JACKSONVILLE, Fla -- ***A high rip current risk at First Coast beaches due to easterly swells from "Leslie" through at least Thu. ***
Twin storms in the Atlantic could soon both be hurricanes. "Leslie" has been upgraded to a hurricane but is some 1,200 miles east/southeast of Jacksonville. The slow moving storm will lift north/northwest then curve northeast staying far to the east of Florida and most of the U.S. east coast. The large size of the strengthening hurricane is pushing an easterly swell to local beaches causing rough seas and surf and dangerous rip currents. Remember to never swim alone and always near a lifeguard. The hurricane will likely cause rough weather for Bermuda this weekend and eventually Newfoundland.
The mid & upper level disturbance that was "Isaac" is moving into the Northern Gulf of Mexico & is accompanied by a persistent cluster of showers & t'storms. "Ivan" made a somewhat similar loop in 2004 (see 4th & 5th images below). A weak surface low could evolve over the North Central Gulf of Mexico the next couple of days as the disturbance returns to the warm water. Based on history ("Ivan" in 2004), if another tropical cyclone were to develop & could be traced to what was "Isaac", it would again be named "Isaac". Models do not develop a strong low, but this is something to watch as there should be eventual interaction with a strong upper level storm system that will move into the Eastern U.S. this weekend. There will at least be surge of tropical moisture into Northeast Fl. and Southeast Ga. this weekend that could help cause heavy rainfall.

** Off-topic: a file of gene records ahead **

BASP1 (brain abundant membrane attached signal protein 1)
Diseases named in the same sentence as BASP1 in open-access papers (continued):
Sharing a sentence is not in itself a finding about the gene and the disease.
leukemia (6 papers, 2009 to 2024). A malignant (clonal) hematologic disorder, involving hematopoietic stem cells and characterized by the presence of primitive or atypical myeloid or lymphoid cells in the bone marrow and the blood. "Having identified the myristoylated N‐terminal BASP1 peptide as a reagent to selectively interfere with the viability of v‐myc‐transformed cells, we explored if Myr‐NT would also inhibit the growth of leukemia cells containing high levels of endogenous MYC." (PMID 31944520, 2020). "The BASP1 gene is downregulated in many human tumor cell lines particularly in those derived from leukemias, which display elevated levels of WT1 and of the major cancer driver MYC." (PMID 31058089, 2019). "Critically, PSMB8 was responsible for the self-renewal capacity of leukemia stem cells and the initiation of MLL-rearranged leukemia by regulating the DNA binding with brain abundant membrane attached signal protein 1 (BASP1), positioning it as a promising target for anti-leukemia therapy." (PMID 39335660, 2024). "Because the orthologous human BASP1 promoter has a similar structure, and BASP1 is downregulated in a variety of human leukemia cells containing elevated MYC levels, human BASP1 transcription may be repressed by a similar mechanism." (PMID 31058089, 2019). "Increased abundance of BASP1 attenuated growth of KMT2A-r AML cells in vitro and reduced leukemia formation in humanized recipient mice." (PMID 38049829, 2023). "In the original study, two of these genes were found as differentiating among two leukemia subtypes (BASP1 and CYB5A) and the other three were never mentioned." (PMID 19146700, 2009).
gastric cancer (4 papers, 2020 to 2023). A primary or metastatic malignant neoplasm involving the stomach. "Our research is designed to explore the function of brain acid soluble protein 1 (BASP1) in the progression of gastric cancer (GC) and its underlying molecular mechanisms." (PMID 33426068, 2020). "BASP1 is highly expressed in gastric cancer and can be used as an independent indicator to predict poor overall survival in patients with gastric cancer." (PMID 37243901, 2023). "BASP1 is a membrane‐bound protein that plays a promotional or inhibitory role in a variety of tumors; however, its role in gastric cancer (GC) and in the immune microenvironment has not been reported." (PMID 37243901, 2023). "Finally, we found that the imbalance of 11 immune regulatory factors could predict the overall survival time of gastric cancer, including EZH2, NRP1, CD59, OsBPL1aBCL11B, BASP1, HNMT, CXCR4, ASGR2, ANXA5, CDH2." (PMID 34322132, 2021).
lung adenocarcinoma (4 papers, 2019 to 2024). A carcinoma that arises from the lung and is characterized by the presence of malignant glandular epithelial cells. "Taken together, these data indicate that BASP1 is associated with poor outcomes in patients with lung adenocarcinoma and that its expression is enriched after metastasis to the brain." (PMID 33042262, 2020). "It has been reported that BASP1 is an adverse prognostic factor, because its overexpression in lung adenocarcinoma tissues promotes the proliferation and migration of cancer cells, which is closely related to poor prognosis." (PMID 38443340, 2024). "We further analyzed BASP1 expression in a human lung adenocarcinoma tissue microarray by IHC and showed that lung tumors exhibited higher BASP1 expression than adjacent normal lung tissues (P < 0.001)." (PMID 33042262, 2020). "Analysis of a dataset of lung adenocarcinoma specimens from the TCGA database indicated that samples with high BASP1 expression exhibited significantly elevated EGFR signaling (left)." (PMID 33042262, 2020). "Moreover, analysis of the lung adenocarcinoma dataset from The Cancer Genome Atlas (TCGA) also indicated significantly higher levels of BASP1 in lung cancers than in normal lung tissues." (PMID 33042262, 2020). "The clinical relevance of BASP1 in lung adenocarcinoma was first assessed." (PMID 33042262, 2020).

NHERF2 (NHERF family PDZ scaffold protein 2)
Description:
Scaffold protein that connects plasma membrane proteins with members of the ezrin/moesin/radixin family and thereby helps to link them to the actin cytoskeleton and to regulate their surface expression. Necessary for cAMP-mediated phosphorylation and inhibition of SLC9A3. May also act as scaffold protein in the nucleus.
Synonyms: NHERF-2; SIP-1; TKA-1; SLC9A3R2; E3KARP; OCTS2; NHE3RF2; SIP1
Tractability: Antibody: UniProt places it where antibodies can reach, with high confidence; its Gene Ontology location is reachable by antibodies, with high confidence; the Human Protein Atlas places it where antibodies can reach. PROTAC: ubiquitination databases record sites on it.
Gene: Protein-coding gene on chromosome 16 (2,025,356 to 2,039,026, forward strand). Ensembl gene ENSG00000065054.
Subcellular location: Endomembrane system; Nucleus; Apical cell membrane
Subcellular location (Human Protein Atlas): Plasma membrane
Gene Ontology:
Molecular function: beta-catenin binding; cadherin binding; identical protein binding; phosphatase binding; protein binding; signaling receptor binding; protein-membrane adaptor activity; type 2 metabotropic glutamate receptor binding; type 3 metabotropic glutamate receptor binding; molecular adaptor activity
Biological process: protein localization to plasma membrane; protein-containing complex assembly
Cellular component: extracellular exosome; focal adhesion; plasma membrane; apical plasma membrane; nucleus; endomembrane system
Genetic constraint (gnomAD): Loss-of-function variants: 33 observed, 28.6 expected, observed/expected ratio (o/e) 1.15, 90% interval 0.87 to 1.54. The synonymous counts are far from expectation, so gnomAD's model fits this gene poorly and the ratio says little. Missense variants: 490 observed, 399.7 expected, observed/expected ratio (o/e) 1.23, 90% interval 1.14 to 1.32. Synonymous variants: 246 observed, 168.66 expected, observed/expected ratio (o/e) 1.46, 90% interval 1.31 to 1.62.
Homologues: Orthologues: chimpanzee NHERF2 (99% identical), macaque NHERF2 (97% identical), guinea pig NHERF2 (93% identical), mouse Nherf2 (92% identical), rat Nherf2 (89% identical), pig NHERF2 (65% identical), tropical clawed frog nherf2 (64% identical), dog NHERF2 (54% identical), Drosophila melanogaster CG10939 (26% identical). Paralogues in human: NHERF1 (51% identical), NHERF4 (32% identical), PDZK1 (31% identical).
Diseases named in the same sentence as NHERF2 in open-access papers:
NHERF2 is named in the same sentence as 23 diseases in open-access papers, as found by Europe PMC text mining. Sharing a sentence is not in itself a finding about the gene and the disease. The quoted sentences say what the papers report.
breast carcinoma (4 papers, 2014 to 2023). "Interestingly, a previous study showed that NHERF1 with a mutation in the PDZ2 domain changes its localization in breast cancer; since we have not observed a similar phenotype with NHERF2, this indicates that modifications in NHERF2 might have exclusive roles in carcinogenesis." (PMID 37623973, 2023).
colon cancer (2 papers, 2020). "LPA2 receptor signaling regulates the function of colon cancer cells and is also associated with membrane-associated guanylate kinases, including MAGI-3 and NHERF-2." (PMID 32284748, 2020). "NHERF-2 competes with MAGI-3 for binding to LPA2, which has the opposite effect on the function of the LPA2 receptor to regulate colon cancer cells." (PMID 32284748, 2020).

IMAGE FROM LAST THU., AUG. 30TH:
IVAN'S TRACK IN 2004:
"Michael" is in the Eastern Atlantic about 500 or so miles east/northeast of "Leslie". The strengthening storm could become a hurricane but should remain over the open water of the Central & eventually N. Atlantic.